Frozen dinner foods for kids- Chewsday Reviews

Steggles Chicken Dino Snacks (tempura)

In this review I'm talking chicken nuggets again, because so many of you want to know more. These nuggets are shaped like dinosaurs, and eternally popular with lots of my clients. Without further ado, I talk Steggles Chicken Dinosaur Snacks (tempura)

 

 🔶Ingredients: chicken breast (60%). This is one of the nuggets with the highest proportion of chicken.
🔹The other ingredients are a combination of ingredients mostly related to the crumb, like cereal flours, oil, starch and salt.

🔶 The positives:
🔹One of the lowest contents of sodium (salt) on the market. The tempura battered nuggets are most likely to have lower salt contents, but this is one of the better ones even still.
🔹Also the lowest saturated fat content of all of the 14 nuggets I surveyed (although this isn't an exhaustive list)
🔹High protein content, although remember that most Australian kiddies eat enough protein to easily exceed the protein requirements
🔹No artificial colours, flavours or added preservatives. Free of hormones and steroids  (as is all Australian chicken)
🔹Made in Australia
🔹$1.25 per serving ($12.50/kg)

🔶The negatives:
🔹Slightly higher sugar content than some other nuggets (but realistically all are less than 2% sugar anyway so this is negligible)
🔹Overall, a reasonable nugget (as far as nuggets go!)

🔶The marketing:
🔹This product proudly states 100% chicken breast. I think this is quite misleading. At first glance it sounds like the whole nugget is made from chicken. Instead, it means that the 60% chicken in the nugget is all chicken breast.
🔹The declaration about the absence of hormones and steroids also adds an element of confusion for customers, given that all Australian chicken is free from hormones and steroids.
🔹The dinosaur shapes are probably the smartest marketing of all!
.
🔶The alternatives:
🔹I'd be quite happy to choose this nugget over many of the others
🔹As always, working towards homemade nuggets or plain chicken is a good nutritional step. I do realise this is really tricky for some kids and families, so if your fussy child enjoys these dino snacks, then breathe a sigh of relief.

 

Lots of requests for today's Chewsday Review, so there must be loads of kids out there who love a good fish finger! Today's version is by the legendary Jamie Oliver. I'm a huge fan, not only of his delicious food and recipes, but also of his commitment to improving childhood nutrition worldwide. Does this include his 'Brilliant Fish Fillet Fingers' though?​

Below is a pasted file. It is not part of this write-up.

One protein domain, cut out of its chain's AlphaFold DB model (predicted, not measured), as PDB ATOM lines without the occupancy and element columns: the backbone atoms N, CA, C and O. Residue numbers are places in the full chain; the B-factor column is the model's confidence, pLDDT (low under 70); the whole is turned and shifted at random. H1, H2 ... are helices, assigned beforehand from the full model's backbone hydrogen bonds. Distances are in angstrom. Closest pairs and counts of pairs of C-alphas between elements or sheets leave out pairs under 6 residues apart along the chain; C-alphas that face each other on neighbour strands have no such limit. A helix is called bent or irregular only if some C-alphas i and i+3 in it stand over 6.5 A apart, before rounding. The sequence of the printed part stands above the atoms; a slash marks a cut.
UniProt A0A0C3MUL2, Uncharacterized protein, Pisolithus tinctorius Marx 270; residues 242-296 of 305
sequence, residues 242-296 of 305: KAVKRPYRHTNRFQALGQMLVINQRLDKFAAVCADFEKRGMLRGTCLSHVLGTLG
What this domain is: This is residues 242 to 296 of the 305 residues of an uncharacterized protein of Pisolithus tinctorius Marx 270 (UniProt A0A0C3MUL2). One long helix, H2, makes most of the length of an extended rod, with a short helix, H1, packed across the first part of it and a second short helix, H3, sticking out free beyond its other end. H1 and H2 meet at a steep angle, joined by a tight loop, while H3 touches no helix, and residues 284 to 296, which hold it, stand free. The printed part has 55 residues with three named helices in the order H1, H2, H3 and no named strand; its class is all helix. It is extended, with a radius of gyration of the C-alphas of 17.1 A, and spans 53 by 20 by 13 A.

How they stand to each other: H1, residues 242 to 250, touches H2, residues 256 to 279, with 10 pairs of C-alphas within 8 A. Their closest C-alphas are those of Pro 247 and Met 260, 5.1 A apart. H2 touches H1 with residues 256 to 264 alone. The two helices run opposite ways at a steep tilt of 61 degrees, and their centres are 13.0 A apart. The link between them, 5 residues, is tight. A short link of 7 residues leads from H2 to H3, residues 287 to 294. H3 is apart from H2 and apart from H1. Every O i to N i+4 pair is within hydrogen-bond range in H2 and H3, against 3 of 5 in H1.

🔶Ingredients: 

🔹Alaskan Pollock (fish), bread crumbs, rapeseed oil, wheat flour, water, potato starch, salt. 

🔹Pollock is a species of fish from the cod family, more commonly eaten in the UK than Australia. It's mild flavoured, low fat and generally a good source of Omega-3s (now known as long chain n-3 fats)

🔹The fish makes up 65% of the overall fish finger. 

🔹Common allergens include: fish, wheat (gluten)

 

🔶The positives: 

🔹Low saturated fat, at only 0.6g/100g and no trans fat. 

🔹Low sugar content at less than 0.5g/100g (as expected, but some crumbed products can be hiding a bit!)

🔹$12.49/kg for the fish fingers (works out to about $20/kg for the actual fish) is not a bad price for a main meal protein. 

🔹Grills in 10 minutes. A quick option for when you need dinner on the table fast!

 

🔶The negatives:

🔹It's not clear whether these fingers are a good source of long chain n-3 fats, which are the fats most beneficial for brain and heart health. The fish fingers are likely to contain some n-3 fats, as fish is naturally a good source, but if they provided a lot then I suspect that this would be declared on the packaging. Oily fish tend to provide the most n-3 fats, and this is a lower fat fish, so it may not have as much as you might hope. 

🔹Reasonably high sodium (salt) content of 322mg/100g, although this is slightly less than the upper recommended limit of 400mg/100g. 

 

🔶The marketing:

🔹100% Alaskan Pollock and certified sustainable seafood source. This is technically true, in that 100% of the fish is Alaskan Pollock. However, only 65% of the fish finger is actually fish, so I find this slightly misleading. 

🔹No other ridiculous claims. Refreshing really...

 

🔶The alternatives: